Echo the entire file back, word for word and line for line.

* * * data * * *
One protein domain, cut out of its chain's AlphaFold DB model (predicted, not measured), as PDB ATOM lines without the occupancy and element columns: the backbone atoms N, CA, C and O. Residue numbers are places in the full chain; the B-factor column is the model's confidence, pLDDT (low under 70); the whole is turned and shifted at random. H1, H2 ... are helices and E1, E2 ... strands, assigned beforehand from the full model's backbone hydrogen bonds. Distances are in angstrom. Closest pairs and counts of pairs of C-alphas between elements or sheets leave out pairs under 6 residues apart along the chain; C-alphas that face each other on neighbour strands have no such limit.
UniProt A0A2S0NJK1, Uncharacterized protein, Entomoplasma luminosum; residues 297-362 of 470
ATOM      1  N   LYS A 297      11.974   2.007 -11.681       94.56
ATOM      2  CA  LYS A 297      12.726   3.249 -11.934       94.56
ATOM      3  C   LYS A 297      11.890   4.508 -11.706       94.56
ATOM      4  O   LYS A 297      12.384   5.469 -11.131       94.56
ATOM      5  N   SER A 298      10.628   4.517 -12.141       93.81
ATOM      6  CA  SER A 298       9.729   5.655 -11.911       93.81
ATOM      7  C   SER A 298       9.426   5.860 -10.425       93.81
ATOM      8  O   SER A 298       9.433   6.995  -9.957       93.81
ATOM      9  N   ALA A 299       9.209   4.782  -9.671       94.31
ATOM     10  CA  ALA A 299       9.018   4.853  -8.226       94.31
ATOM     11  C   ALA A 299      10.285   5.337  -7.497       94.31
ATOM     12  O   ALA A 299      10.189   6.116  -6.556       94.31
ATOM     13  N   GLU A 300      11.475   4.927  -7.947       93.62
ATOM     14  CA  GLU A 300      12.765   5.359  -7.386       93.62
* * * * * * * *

One protein domain, cut out of its chain's AlphaFold DB model (predicted, not measured), as PDB ATOM lines without the occupancy and element columns: the backbone atoms N, CA, C and O. Residue numbers are places in the full chain; the B-factor column is the model's confidence, pLDDT (low under 70); the whole is turned and shifted at random. H1, H2 ... are helices and E1, E2 ... strands, assigned beforehand from the full model's backbone hydrogen bonds. Distances are in angstrom. Closest pairs and counts of pairs of C-alphas between elements or sheets leave out pairs under 6 residues apart along the chain; C-alphas that face each other on neighbour strands have no such limit.
UniProt A0A2S0NJK1, Uncharacterized protein, Entomoplasma luminosum; residues 297-362 of 470
ATOM      1  N   LYS A 297      11.974   2.007 -11.681       94.56
ATOM      2  CA  LYS A 297      12.726   3.249 -11.934       94.56
ATOM      3  C   LYS A 297      11.890   4.508 -11.706       94.56
ATOM      4  O   LYS A 297      12.384   5.469 -11.131       94.56
ATOM      5  N   SER A 298      10.628   4.517 -12.141       93.81
ATOM      6  CA  SER A 298       9.729   5.655 -11.911       93.81
ATOM      7  C   SER A 298       9.426   5.860 -10.425       93.81
ATOM      8  O   SER A 298       9.433   6.995  -9.957       93.81
ATOM      9  N   ALA A 299       9.209   4.782  -9.671       94.31
ATOM     10  CA  ALA A 299       9.018   4.853  -8.226       94.31
ATOM     11  C   ALA A 299      10.285   5.337  -7.497       94.31
ATOM     12  O   ALA A 299      10.189   6.116  -6.556       94.31
ATOM     13  N   GLU A 300      11.475   4.927  -7.947       93.62
ATOM     14  CA  GLU A 300      12.765   5.359  -7.386       93.62